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Characterization of defects in ion transport and tissue development in cystic fibrosis transmembrane conductance regulator (CFTR)-knockout rats.

Authors: Tuggle, KL  Birket, SE  Cui, X  Hong, J  Warren, J  Reid, L  Chambers, A  Ji, D  Gamber, K  Chu, KK  Tearney, G  Tang, LP  Fortenberry, JA  Du, M  Cadillac, JM  Bedwell, DM  Rowe, SM  Sorscher, EJ  Fanucchi, MV 
Citation: Tuggle KL, etal., PLoS One. 2014 Mar 7;9(3):e91253. doi: 10.1371/journal.pone.0091253. eCollection 2014.
Pubmed: (View Article at PubMed) PMID:24608905
DOI: Full-text: DOI:10.1371/journal.pone.0091253

Animal models for cystic fibrosis (CF) have contributed significantly to our understanding of disease pathogenesis. Here we describe development and characterization of the first cystic fibrosis rat, in which the cystic fibrosis transmembrane conductance regulator gene (CFTR) was knocked out using a pair of zinc finger endonucleases (ZFN). The disrupted Cftr gene carries a 16 base pair deletion in exon 3, resulting in loss of CFTR protein expression. Breeding of heterozygous (CFTR+/-) rats resulted in Mendelian distribution of wild-type, heterozygous, and homozygous (CFTR-/-) pups. Nasal potential difference and transepithelial short circuit current measurements established a robust CF bioelectric phenotype, similar in many respects to that seen in CF patients. Young CFTR-/- rats exhibited histological abnormalities in the ileum and increased intracellular mucus in the proximal nasal septa. By six weeks of age, CFTR-/- males lacked the vas deferens bilaterally. Airway surface liquid and periciliary liquid depth were reduced, and submucosal gland size was abnormal in CFTR-/- animals. Use of ZFN based gene disruption successfully generated a CF animal model that recapitulates many aspects of human disease, and may be useful for modeling other CF genotypes, including CFTR processing defects, premature truncation alleles, and channel gating abnormalities.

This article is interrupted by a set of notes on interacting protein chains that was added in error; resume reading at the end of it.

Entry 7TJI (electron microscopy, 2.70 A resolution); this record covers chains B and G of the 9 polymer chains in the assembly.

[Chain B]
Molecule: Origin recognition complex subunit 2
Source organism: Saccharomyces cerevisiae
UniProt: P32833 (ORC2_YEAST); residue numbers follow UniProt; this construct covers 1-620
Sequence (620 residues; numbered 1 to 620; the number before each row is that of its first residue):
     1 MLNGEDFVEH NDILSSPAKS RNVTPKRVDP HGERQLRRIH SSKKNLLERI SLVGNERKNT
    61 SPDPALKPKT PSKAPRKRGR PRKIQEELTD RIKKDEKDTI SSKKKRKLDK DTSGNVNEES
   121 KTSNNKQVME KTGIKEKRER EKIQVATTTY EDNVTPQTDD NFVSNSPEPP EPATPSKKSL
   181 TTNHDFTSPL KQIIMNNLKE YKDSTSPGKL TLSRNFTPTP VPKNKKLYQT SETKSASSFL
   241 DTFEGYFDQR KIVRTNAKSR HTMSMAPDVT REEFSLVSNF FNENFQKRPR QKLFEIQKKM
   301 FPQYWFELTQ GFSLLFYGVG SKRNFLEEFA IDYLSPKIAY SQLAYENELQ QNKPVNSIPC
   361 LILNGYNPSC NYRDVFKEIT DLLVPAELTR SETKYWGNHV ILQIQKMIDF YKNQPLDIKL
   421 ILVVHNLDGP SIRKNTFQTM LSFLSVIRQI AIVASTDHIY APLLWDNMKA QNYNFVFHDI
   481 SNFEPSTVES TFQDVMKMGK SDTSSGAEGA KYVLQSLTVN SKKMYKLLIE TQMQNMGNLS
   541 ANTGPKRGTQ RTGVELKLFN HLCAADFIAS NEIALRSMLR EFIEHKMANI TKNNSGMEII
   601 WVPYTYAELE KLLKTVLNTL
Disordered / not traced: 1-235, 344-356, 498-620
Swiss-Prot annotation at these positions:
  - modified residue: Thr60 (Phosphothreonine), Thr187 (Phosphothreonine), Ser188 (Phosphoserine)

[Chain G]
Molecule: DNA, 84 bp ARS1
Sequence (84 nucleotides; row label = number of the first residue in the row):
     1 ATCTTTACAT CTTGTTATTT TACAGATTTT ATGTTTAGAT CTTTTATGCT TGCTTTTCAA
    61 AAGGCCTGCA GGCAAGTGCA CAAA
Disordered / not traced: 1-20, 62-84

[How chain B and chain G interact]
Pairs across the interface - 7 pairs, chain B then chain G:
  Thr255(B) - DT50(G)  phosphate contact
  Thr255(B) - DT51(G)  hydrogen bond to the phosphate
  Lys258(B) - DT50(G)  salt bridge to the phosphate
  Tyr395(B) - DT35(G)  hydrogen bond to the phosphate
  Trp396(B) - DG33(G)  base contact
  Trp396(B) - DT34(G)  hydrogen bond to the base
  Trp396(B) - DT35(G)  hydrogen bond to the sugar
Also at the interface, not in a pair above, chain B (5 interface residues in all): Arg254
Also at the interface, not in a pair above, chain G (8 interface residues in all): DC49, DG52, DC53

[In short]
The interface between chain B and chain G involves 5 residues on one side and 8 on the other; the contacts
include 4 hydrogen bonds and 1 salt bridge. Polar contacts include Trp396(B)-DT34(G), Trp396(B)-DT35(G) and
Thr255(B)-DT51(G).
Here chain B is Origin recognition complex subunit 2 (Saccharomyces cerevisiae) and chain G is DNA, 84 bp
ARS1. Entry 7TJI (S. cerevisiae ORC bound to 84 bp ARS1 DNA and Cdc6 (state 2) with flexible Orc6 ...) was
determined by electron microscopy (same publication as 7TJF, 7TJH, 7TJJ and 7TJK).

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CRRD Object Information
CRRD ID: 11566051
Created: 2016-11-30
Species: All species
Last Modified: 2016-11-30
Status: ACTIVE



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RGD is funded by grant HL64541 from the National Heart, Lung, and Blood Institute on behalf of the NIH.